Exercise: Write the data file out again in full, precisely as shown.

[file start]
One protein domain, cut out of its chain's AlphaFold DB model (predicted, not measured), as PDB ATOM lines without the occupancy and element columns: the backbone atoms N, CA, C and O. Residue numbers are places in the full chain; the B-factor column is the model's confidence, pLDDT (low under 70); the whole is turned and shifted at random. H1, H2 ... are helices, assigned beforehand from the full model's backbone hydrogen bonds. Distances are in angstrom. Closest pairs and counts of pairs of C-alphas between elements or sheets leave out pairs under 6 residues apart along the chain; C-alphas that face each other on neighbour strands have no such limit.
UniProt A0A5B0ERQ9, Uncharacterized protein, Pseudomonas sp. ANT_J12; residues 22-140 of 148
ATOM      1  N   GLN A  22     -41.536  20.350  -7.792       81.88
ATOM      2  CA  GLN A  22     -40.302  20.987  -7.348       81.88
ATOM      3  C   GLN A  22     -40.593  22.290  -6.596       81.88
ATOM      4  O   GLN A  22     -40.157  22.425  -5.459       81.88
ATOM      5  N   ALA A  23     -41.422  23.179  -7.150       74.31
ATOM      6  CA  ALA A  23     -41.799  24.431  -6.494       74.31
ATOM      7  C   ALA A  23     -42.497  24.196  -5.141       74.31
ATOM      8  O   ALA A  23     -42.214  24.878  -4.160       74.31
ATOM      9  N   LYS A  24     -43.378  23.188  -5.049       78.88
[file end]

One protein domain, cut out of its chain's AlphaFold DB model (predicted, not measured), as PDB ATOM lines without the occupancy and element columns: the backbone atoms N, CA, C and O. Residue numbers are places in the full chain; the B-factor column is the model's confidence, pLDDT (low under 70); the whole is turned and shifted at random. H1, H2 ... are helices, assigned beforehand from the full model's backbone hydrogen bonds. Distances are in angstrom. Closest pairs and counts of pairs of C-alphas between elements or sheets leave out pairs under 6 residues apart along the chain; C-alphas that face each other on neighbour strands have no such limit.
UniProt A0A5B0ERQ9, Uncharacterized protein, Pseudomonas sp. ANT_J12; residues 22-140 of 148
ATOM      1  N   GLN A  22     -41.536  20.350  -7.792       81.88
ATOM      2  CA  GLN A  22     -40.302  20.987  -7.348       81.88
ATOM      3  C   GLN A  22     -40.593  22.290  -6.596       81.88
ATOM      4  O   GLN A  22     -40.157  22.425  -5.459       81.88
ATOM      5  N   ALA A  23     -41.422  23.179  -7.150       74.31
ATOM      6  CA  ALA A  23     -41.799  24.431  -6.494       74.31
ATOM      7  C   ALA A  23     -42.497  24.196  -5.141       74.31
ATOM      8  O   ALA A  23     -42.214  24.878  -4.160       74.31
ATOM      9  N   LYS A  24     -43.378  23.188  -5.049       78.88